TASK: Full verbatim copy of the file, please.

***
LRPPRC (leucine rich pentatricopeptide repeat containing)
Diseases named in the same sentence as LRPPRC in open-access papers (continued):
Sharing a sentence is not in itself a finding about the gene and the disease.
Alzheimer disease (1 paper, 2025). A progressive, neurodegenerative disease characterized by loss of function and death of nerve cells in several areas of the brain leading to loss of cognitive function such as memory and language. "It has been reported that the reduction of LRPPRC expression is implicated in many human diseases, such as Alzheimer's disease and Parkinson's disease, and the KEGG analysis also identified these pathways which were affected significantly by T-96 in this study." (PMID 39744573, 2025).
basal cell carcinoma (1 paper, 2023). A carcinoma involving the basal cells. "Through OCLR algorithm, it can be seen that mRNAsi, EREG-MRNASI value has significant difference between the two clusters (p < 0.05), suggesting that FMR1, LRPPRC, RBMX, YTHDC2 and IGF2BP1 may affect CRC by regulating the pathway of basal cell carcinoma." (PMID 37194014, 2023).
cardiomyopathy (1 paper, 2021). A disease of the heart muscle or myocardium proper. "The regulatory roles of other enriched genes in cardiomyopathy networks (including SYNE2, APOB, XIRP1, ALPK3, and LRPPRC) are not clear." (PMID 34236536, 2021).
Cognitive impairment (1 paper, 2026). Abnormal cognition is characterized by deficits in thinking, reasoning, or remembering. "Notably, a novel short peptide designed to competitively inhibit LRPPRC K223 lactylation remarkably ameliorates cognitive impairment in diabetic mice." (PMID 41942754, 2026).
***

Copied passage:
LRPPRC (leucine rich pentatricopeptide repeat containing)
Diseases named in the same sentence as LRPPRC in open-access papers (continued):
Sharing a sentence is not in itself a finding about the gene and the disease.
Alzheimer disease (1 paper, 2025). A progressive, neurodegenerative disease characterized by loss of function and death of nerve cells in several areas of the brain leading to loss of cognitive function such as memory and language. "It has been reported that the reduction of LRPPRC expression is implicated in many human diseases, such as Alzheimer's disease and Parkinson's disease, and the KEGG analysis also identified these pathways which were affected significantly by T-96 in this study." (PMID 39744573, 2025).
basal cell carcinoma (1 paper, 2023). A carcinoma involving the basal cells. "Through OCLR algorithm, it can be seen that mRNAsi, EREG-MRNASI value has significant difference between the two clusters (p < 0.05), suggesting that FMR1, LRPPRC, RBMX, YTHDC2 and IGF2BP1 may affect CRC by regulating the pathway of basal cell carcinoma." (PMID 37194014, 2023).
cardiomyopathy (1 paper, 2021). A disease of the heart muscle or myocardium proper. "The regulatory roles of other enriched genes in cardiomyopathy networks (including SYNE2, APOB, XIRP1, ALPK3, and LRPPRC) are not clear." (PMID 34236536, 2021).
Cognitive impairment (1 paper, 2026). Abnormal cognition is characterized by deficits in thinking, reasoning, or remembering. "Notably, a novel short peptide designed to competitively inhibit LRPPRC K223 lactylation remarkably ameliorates cognitive impairment in diabetic mice." (PMID 41942754, 2026).